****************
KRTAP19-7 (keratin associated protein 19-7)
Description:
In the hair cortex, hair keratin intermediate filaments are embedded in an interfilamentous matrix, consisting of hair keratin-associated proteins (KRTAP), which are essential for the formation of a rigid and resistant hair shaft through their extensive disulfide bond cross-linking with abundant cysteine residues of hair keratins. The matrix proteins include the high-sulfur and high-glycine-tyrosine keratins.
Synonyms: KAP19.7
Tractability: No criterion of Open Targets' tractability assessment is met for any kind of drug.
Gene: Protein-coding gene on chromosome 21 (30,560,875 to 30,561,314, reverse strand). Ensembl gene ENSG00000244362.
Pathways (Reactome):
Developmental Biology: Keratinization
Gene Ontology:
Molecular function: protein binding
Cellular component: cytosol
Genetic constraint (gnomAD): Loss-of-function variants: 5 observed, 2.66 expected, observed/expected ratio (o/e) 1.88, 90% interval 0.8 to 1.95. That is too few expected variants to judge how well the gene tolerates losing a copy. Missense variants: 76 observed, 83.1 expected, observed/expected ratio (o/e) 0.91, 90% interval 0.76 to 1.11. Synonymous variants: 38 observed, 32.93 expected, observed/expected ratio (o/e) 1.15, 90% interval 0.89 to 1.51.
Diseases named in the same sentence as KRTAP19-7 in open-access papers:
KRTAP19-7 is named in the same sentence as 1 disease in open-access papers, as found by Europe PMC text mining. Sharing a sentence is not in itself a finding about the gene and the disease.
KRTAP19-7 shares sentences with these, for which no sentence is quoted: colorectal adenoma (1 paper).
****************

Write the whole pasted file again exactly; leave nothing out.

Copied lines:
KRTAP19-7 (keratin associated protein 19-7)
Description:
In the hair cortex, hair keratin intermediate filaments are embedded in an interfilamentous matrix, consisting of hair keratin-associated proteins (KRTAP), which are essential for the formation of a rigid and resistant hair shaft through their extensive disulfide bond cross-linking with abundant cysteine residues of hair keratins. The matrix proteins include the high-sulfur and high-glycine-tyrosine keratins.
Synonyms: KAP19.7
Tractability: No criterion of Open Targets' tractability assessment is met for any kind of drug.
Gene: Protein-coding gene on chromosome 21 (30,560,875 to 30,561,314, reverse strand). Ensembl gene ENSG00000244362.
Pathways (Reactome):
Developmental Biology: Keratinization
Gene Ontology:
Molecular function: protein binding
Cellular component: cytosol
Genetic constraint (gnomAD): Loss-of-function variants: 5 observed, 2.66 expected, observed/expected ratio (o/e) 1.88, 90% interval 0.8 to 1.95. That is too few expected variants to judge how well the gene tolerates losing a copy. Missense variants: 76 observed, 83.1 expected, observed/expected ratio (o/e) 0.91, 90% interval 0.76 to 1.11. Synonymous variants: 38 observed, 32.93 expected, observed/expected ratio (o/e) 1.15, 90% interval 0.89 to 1.51.
Diseases named in the same sentence as KRTAP19-7 in open-access papers:
KRTAP19-7 is named in the same sentence as 1 disease in open-access papers, as found by Europe PMC text mining. Sharing a sentence is not in itself a finding about the gene and the disease.
KRTAP19-7 shares sentences with these, for which no sentence is quoted: colorectal adenoma (1 paper).